Monday, 27 October 2014

I Got Very Distracted There

This last week I've been spending all the free time I could find coding something I've meant to make for a long time - a reimagining of the classic MMO Progress Quest. Progress Quest is the original idle game, predating Candy Box and Cookie Clicker by more than a decade. But Progress Quest was truly an idle game. There was no way to interact with it once you selected your name, race and class and rolled your stats.

The choices you made didn't matter except for an oversight that made it ideal to have your strength be as high as possible and all other stats be as low as possible. Your character fought monsters, completed quests, progressed through the story, and got new equipment, all without you clicking a thing.

For a long time I thought about making a Progress-Quest like game, and now in the age of idle games, the time has finally come. I've started making a lot of idle games in the past, this is probably the farthest I've gotten on one. I'm hitting the wall now in that I'm really not sure what the mid-game should look like, so this one might be headed for the heap soon too, but maybe not because what I've got so far is actually pretty neat. All that practice coding javascript has really paid off.

What I really want to brag about is an incredibly dumb thing that will, I'm fair sure, cause most of the population to say, "What does that mean?" or "Why does that matter?" and will cause the vast majority of people who understand what I'm talking about to say, "Yes, of course that's how you do it." But I felt good that I thought it up anyway.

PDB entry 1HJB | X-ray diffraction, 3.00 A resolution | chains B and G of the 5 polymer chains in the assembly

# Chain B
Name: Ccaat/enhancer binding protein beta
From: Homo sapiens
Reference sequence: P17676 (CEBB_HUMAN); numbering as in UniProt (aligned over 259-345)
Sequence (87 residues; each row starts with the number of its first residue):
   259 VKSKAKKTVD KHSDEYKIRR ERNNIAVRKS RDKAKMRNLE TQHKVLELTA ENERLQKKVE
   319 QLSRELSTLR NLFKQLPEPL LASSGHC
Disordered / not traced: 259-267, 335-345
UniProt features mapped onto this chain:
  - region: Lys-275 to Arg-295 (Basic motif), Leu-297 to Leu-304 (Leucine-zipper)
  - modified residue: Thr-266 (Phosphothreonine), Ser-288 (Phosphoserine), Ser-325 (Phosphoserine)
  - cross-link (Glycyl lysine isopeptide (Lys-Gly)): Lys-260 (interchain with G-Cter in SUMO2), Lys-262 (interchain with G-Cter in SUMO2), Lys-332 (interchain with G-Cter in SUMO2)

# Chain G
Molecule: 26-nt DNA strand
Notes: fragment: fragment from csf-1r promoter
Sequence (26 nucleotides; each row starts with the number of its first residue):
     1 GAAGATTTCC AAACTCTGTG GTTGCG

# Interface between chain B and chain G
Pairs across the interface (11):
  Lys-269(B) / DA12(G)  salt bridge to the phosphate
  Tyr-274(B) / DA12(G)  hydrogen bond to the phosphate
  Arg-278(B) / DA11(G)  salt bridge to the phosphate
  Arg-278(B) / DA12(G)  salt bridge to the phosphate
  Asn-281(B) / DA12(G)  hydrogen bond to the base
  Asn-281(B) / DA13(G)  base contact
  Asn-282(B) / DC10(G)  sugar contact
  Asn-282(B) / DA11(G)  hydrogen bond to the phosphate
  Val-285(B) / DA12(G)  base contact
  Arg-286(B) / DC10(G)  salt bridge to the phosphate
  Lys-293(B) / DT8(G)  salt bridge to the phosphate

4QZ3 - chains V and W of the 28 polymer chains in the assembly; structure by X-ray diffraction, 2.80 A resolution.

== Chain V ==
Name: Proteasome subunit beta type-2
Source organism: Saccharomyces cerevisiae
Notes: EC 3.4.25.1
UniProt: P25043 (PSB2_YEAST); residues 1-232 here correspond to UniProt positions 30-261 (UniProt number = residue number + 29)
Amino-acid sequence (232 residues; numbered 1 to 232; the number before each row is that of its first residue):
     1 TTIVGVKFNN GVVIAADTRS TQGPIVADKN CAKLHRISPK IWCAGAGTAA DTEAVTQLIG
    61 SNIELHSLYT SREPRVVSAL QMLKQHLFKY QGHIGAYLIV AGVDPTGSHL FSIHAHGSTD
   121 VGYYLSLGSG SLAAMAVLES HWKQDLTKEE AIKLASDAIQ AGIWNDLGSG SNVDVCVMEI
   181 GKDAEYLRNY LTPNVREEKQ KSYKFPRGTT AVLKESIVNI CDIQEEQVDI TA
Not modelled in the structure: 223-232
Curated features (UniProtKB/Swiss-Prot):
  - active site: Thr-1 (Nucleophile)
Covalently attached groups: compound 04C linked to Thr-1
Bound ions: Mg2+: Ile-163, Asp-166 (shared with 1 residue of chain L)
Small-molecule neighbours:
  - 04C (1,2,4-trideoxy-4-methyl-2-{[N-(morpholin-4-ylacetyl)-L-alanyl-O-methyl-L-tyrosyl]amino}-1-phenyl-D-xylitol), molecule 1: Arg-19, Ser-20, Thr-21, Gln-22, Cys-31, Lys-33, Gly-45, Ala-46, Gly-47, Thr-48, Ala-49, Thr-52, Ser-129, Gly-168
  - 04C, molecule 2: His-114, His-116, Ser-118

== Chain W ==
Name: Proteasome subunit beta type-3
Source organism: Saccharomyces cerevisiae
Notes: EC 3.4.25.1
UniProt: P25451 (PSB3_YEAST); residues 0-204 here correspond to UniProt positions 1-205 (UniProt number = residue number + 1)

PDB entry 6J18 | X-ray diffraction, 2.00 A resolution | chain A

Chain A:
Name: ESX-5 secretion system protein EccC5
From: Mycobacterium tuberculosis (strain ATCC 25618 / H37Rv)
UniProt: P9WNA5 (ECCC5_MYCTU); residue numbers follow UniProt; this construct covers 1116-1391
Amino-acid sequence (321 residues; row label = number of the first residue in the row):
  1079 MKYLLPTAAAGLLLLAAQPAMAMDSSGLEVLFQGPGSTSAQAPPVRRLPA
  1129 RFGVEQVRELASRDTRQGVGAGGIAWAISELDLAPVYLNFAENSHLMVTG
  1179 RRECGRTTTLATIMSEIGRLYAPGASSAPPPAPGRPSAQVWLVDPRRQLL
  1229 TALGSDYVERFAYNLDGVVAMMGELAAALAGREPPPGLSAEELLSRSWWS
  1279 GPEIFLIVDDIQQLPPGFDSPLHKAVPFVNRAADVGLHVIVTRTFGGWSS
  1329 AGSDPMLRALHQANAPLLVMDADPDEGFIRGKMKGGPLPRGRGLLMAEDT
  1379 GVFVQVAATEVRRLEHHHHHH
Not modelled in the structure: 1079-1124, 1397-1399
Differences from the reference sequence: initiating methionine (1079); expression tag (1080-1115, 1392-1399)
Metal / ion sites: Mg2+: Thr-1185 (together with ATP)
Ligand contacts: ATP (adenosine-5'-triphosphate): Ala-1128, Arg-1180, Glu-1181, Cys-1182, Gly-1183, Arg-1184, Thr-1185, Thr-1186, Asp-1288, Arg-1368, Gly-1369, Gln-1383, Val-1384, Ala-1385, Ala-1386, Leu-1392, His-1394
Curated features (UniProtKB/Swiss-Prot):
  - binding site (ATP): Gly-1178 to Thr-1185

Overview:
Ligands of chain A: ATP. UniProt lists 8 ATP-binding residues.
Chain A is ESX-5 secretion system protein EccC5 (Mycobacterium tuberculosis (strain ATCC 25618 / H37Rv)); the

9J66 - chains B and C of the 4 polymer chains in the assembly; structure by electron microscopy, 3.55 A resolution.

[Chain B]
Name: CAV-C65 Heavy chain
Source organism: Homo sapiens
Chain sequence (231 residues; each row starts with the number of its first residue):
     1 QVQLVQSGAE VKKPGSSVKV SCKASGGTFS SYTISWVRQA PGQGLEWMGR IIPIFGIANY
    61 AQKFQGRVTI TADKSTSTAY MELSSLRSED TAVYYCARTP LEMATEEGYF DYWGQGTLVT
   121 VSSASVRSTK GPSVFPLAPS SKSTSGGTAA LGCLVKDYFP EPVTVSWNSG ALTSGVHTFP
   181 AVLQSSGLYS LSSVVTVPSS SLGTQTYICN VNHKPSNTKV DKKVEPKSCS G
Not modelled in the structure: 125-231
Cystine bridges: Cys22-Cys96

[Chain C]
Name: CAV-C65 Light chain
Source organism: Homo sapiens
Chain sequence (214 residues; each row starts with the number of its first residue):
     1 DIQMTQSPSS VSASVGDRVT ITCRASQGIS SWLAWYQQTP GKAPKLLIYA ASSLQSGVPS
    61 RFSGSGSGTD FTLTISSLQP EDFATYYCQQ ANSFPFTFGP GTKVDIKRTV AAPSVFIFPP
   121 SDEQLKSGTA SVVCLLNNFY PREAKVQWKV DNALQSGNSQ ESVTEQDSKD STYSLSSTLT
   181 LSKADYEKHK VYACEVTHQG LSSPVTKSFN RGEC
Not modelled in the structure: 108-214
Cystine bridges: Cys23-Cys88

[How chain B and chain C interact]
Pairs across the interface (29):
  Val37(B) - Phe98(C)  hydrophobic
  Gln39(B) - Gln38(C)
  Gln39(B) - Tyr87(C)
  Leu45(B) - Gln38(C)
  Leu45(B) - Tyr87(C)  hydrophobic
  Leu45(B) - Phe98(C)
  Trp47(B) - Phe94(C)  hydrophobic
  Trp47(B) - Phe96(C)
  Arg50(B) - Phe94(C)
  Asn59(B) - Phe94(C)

Something that always bothered me about the code for Cookie Clicker was a section where it checks whether you've gotten certain achievements. Essentially, it looks like this:

if (count>100) award_achievement(1);
if (count>10000) award_achievement(2);
if (count>1000000) award_achievement(3);

And so on. Every time I look at that I just don't like how even after you've got achievement one, every time it goes through that code it checks if you should get it, then if you should it calls the function which checks if you already have it and then returns nothing. Now evaluating if statements shouldn't be taxing the processor cycles of a contemporary computer, but I just don't like the fact that its doing it. It's more about aesthetics than about the actual wasted effort.

The solution to this problem was way too obvious for it to have taken me so long to think of. Each talent in my game has a lock function. All of those functions are added to an object. When it comes time to check if talents should be unlocked, it runs through all the properties of the object and executes each function. If the function returns true then it both unlocks the talent and removes that function from the object so it is never checked again.

Depending on how javascript works this might be a straight-up worse solution than the put-it-all-in-a-list way. After all, I have no idea how hard it is for javascript to go through the properties of an object in a for-in loop.

But of course my way has another advantage. The check to see whether to unlock each talent is with that talent in the code, so if I want to change it I know where to look and I don't have to go to more than one place to cover different cases.

So I'm happy I did it. And I'm happy to report to you, my readers, that I definitely have some code written and there is really a possibility I will not leave it to rot.

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